Tuesday August 29, 2017 | 5 comments
I wonder what Lu Yu would think with what is going on with tea these days? As the “patron saint of tea,” and the “father of tea,” do you think he would have ever seen this coming? By “this” I mean Nitro Tea! I have to admit that I must be a bit behind the times because it seems it’s been here for a while, but somehow, I missed it until just this year. Truthfully, though, I do like the smoothness and the creaminess the smaller bubbles of nitro produce, as opposed to the larger bubbles from CO2. With North America’s love of everything iced, nitro teas are going to keep attracting attention.
There has been some internet buzz about Nitro Teas for some time, but the best, most entertaining, and delightfully geeky group is hands down THE TEA PEOPLE from San Francisco. Sadly, I have never met any of them but feel that I benefited greatly by stumbling on their informative and enlightening web documentation of their nitro tea escapades, so I thought I’d pass along their information to you. The information below is directly from their website.
“It all started by thinking about how we could enhance our daily steeps. How could we elevate the mouthfeel? How could we make our sips more creamy, silky smooth, and less bitter? Turns out, all we needed to do was borrow a page from the art of craft beer and add some nitrogen to our brews. That’s when the tea geeking commenced. We started experimenting with various brewing methods and devices, sampled a wide selection of teas on tap, and recorded all our findings to share with you.
We’re here to break down each aspect of nitro tea for you; start to mouthfeel finish.
The head that is created in the process of nitro is responsible for the development in flavor. The flavor of tea is broken down into three different sensations: taste, aroma, and mouth feel. These are determined by the amount of different chemical compounds in the tea. When adding nitrogen to a tea we are not actually “changing” the flavor of a tea, but rather contributing to it. By nitrogenating a tea, a head of nitrogen gas forms on the top of the tea, contributing to a new creamy mouthfeel to the tea.
However, in our experiments and tastings with nitro tea, a common response that we get from tasters is that the result in taste is a less bitter tea. We came up with the following hypothesis about why this happens: While ‘nitrogenating’ a tea won’t change the chemical composition of a tea, the presence of nitrogen bubbles sliding across your taste buds might inhibit their ability to perceive bitterness. Ultimately, the effervescence tricks your taste buds into detecting less bitterness.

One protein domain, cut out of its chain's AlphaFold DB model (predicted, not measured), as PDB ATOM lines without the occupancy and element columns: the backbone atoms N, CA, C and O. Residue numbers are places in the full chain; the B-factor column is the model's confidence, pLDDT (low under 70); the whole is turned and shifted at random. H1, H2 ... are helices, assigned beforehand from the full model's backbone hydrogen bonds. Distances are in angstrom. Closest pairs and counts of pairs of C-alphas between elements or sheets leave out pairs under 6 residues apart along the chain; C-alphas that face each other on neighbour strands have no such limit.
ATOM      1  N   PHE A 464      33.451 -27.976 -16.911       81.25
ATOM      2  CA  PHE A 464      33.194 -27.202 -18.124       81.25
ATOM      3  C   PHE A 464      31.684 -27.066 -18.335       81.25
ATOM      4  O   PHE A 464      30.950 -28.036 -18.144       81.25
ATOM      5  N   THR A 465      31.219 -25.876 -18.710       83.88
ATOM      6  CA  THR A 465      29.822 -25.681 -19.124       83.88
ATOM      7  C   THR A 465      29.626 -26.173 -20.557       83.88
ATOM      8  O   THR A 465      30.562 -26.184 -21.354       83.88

We played around with some of our best selling loose leafs to see which teas worked best as Nitro Teas. At the Tea Bar, we’ve been doing blind sampling of kegged teas versus normal steeps. The results are in and we narrowed it down to our top three teas. All of them lost their bitterness and tang, become more smooth and floral, and became creamy tasting sips, Earl Grey, Golden Honey Black, and Lychee Green Tea.”
Some of you tea geeks will truly identify with this group of young, compassionate and caring teapreneurs (I just made up that word), but I know you will like them. They refer to their experimenting sessions much like a scientist would be doing in a lab.
“Our labs section explores everything beyond the cup: cocktails, cold brewing, milk teas, loose leaf as an ingredient, and nitro tea. Tea isn’t just meant to be steeped once in a cup. Instead, we’re into experimenting with other ways in which tea can be used, figuring out fun facts about our sips, and documenting the behind the scenes of our adventures. Innovation beyond the teacup.”
You can see their photo-documented adventure with this link. I’m sure you’ll be amused, and probably amazed.
Of course, there are do-it-yourself home nitro kits you can purchase. Who knew? I found a short video clip that you may get a kick out of – some of you may wish to try this on your own! I don’t receive any compensation for mentioning any of these people. I just felt it was good information worth sharing.
Here’s the technical and scientific stuff:
“Under normal atmospheric pressure, nitrogen exists as a liquid between the temperatures of -210°C and -196°C, which equals -346°F and -320.44°F. Below -210°C, nitrogen freezes and becomes a solid. Above -196°C, nitrogen boils and becomes a gas. Liquid nitrogen stored in unpressurized containers like the tanks sold here is slowly boiling away, so the temperature is -196°C or -320.44°F.
So how cold is liquid nitrogen? Very cold!
Since liquid nitrogen is obtained from the atmosphere, it is inexpensive and is rarely refrigerated. It is kept in insulated tanks.”
What on earth could be next for Nitro Teas? You guessed it – no, I bet you didn’t! With the success of food trucks, why not truck around Nitro Teas? Here’s Doug Hildreth from www.320Nitro.com, a new friend I met through LinkedIn, and he is doing just that!
I guess I must be living under rock because I didn’t know this other nitro thing was a thing, either!
Sorry, I digressed there for a moment – funny how searching the Internet will do that to you!
Back to Lu Yu and the Tea People: I think they’d make him proud since he was curious and adventurous when it came to tea, too.